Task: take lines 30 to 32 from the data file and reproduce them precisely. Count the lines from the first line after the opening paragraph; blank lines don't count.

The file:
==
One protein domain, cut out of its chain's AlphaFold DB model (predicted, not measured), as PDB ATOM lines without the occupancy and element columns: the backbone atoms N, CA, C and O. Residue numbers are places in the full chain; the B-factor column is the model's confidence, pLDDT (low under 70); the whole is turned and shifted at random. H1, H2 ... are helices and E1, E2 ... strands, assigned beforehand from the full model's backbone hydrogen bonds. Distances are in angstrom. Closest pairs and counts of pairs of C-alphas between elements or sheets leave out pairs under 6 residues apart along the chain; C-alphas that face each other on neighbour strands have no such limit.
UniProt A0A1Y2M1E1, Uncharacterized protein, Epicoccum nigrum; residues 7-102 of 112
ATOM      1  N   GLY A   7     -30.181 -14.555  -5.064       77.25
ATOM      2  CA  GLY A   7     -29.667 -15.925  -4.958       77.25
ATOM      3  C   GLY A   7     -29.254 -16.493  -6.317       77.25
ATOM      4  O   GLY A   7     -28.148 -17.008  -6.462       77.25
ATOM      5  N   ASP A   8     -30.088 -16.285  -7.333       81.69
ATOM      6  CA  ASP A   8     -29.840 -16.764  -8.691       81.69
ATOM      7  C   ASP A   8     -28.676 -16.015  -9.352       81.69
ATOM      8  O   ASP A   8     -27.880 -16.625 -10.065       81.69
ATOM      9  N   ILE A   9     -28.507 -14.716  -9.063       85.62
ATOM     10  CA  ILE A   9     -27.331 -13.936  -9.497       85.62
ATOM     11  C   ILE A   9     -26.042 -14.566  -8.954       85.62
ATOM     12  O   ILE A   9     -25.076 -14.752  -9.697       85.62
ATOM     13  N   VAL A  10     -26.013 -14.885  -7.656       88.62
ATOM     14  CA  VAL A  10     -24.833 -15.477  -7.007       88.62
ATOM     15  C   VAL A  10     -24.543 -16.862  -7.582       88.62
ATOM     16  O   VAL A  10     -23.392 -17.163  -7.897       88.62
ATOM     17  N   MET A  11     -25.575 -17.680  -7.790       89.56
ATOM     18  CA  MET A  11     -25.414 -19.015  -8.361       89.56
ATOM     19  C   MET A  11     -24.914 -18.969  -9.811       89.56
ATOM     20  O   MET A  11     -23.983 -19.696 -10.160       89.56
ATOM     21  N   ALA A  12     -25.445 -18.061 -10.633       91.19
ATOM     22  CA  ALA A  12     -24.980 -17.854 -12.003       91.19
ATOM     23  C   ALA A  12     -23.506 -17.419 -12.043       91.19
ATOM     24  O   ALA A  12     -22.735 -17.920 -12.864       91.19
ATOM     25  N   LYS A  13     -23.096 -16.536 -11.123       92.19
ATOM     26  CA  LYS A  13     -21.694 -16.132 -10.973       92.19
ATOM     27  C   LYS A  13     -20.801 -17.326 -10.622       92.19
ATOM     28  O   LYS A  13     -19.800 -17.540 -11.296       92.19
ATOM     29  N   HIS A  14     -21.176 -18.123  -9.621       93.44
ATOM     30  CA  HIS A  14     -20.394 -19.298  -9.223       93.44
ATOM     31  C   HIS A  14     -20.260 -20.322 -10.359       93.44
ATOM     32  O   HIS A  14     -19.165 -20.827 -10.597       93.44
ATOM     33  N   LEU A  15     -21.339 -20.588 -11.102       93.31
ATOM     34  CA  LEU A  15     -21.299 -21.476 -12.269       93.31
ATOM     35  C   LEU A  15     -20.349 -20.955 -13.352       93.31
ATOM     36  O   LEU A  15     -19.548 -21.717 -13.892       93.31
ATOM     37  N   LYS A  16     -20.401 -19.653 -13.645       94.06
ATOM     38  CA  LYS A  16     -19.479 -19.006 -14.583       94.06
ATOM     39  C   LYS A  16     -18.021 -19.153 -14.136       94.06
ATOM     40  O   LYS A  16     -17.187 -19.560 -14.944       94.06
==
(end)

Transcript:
ATOM     29  N   HIS A  14     -21.176 -18.123  -9.621       93.44
ATOM     30  CA  HIS A  14     -20.394 -19.298  -9.223       93.44
ATOM     31  C   HIS A  14     -20.260 -20.322 -10.359       93.44